During the winter, animals are seeking shelter. In the wild they can find harborage within a tree trunk or an old stump. Squirrels, mice, raccoons and bats have survived this way for years. With the addition of man made structures to their habitat, their options for homes become more diverse. Nuisance wildlife like squirrels, raccoons, bats and mice have a likelihood of survival that increases significantly when they live in close proximity to humans. Not only is there shelter and food, but there is also man made heat and insulation which wildlife seek out during the winter.
When animals are going along the exterior of your home they will sense drafts of air. This warm air is appealing to the animals and they will seek to exploit that.
These drafts can come through intentional vents like attic vents, laundry or bathroom exhaust, builders gaps, gaps that have happened through the settling of the home or the expansion and contraction that happens through the freeze and thaw cycle.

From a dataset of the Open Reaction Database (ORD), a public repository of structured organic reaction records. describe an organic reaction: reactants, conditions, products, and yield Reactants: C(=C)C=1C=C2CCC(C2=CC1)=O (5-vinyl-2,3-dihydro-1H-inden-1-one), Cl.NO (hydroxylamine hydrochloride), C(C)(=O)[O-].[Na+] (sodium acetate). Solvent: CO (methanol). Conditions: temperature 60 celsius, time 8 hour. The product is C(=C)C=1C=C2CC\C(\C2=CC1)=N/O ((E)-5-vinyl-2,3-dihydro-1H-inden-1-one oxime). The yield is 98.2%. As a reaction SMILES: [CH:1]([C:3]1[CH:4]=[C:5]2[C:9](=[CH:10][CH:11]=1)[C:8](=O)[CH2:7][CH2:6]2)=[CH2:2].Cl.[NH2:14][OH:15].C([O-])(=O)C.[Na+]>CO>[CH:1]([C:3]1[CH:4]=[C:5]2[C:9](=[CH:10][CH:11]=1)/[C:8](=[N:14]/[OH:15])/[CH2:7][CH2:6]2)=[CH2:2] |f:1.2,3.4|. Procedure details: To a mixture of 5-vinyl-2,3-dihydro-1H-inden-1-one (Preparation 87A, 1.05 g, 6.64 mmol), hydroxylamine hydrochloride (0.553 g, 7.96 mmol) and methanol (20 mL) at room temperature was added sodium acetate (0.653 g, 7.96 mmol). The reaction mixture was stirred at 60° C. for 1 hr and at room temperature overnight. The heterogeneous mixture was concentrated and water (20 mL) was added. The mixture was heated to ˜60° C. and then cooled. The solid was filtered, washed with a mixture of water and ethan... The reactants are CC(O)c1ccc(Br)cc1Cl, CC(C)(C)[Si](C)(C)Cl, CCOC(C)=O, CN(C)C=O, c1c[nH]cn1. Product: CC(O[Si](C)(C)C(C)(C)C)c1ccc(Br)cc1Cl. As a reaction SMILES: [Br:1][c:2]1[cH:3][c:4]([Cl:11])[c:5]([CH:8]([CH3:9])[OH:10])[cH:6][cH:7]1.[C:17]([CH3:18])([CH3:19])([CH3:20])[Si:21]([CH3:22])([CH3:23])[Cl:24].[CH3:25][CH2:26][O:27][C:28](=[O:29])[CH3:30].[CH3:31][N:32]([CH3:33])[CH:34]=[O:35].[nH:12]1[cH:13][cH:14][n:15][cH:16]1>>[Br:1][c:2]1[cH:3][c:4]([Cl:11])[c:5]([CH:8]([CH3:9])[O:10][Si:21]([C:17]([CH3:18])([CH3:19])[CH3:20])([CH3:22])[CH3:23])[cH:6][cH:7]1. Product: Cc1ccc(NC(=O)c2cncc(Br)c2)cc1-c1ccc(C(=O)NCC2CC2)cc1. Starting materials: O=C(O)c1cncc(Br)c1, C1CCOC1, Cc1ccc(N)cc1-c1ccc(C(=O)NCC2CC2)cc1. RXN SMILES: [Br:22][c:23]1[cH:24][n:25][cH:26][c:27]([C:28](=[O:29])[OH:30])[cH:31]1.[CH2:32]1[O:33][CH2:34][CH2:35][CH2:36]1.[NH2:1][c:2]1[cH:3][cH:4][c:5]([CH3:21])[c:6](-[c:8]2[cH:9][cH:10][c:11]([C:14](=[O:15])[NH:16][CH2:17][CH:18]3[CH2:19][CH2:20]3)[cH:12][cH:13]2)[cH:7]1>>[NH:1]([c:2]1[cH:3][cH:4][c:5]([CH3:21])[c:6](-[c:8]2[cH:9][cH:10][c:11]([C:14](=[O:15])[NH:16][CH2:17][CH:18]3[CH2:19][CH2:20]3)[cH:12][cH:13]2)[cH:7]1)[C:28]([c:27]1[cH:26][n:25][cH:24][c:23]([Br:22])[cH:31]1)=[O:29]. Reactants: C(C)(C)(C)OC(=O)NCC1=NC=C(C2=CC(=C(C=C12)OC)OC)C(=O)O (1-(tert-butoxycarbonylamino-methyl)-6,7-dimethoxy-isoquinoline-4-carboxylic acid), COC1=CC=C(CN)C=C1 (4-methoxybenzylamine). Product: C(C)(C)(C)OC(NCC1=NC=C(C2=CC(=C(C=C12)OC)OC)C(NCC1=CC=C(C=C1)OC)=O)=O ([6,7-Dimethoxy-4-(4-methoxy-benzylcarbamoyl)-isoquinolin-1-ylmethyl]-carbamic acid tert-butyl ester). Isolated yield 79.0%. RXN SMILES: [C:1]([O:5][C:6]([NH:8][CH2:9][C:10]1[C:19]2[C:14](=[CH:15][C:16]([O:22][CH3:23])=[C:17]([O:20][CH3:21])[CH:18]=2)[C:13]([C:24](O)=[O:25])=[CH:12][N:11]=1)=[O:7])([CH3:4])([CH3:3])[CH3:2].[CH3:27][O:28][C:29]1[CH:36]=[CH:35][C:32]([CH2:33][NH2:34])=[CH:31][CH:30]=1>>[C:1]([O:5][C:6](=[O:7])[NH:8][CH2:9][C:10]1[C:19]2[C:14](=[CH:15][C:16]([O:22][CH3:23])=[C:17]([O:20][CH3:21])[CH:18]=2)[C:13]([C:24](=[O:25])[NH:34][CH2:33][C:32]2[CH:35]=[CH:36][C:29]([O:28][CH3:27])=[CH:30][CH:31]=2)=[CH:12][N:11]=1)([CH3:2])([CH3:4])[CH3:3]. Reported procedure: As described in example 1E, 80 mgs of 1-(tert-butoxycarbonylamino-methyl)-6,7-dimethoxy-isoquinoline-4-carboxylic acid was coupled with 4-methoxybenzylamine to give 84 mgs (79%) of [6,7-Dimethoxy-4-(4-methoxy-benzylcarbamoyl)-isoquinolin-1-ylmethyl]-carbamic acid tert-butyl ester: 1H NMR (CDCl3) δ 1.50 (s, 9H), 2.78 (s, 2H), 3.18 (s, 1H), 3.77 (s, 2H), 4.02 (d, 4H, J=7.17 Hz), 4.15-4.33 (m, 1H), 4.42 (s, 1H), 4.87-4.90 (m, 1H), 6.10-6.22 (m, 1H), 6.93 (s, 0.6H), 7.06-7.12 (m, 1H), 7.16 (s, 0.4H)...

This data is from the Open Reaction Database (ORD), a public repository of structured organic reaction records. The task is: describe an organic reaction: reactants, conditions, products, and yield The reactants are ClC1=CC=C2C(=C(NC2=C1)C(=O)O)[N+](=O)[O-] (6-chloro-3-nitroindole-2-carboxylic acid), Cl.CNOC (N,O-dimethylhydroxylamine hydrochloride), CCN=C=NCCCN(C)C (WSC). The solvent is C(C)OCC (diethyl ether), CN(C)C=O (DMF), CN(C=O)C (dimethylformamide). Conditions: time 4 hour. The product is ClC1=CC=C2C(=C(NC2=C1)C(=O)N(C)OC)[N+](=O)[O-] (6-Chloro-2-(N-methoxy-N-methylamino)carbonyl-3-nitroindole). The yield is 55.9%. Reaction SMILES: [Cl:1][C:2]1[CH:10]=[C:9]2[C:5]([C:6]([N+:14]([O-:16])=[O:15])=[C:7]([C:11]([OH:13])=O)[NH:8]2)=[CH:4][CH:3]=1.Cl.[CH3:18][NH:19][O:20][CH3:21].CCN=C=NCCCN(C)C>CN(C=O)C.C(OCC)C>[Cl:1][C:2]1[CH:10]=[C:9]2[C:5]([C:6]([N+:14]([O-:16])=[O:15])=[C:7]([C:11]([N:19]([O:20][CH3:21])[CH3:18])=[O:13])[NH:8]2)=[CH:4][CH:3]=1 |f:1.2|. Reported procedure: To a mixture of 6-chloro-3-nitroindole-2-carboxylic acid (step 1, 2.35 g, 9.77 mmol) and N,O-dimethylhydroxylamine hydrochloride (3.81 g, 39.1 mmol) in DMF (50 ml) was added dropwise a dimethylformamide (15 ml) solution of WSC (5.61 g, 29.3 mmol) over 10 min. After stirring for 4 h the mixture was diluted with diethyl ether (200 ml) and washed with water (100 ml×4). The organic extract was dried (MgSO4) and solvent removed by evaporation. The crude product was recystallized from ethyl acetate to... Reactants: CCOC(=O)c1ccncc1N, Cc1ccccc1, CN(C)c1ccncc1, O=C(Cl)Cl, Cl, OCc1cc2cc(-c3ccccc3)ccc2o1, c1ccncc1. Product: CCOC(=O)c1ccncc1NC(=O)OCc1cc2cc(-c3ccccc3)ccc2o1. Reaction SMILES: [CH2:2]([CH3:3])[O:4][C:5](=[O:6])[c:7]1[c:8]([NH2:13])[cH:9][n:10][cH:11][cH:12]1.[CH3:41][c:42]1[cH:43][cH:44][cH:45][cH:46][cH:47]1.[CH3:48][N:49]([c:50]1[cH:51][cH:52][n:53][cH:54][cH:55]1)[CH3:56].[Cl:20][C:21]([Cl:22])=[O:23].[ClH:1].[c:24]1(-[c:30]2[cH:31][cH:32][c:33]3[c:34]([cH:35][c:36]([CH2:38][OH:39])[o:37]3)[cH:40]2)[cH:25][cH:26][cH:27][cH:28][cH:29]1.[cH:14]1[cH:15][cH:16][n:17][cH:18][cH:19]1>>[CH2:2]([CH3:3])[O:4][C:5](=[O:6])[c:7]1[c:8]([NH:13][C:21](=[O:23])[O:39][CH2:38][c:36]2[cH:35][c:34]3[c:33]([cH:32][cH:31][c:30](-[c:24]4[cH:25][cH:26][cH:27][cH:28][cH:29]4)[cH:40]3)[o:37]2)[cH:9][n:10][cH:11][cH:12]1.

The attic space is an area that is often exploited by wildlife during the winter. Because people don’t frequent their attic, wildlife damage can often go overlooked until a home sale or noise prompts an attic inspection.
Although the snow is one of the driving factors to wildlife entering your home, it does have some perks. It allows tracks to be identified easily, you only have to look for them.
If you believe you have something in your attic, taking a glance at the snow on the roof of your home may confirm or deny your suspicions.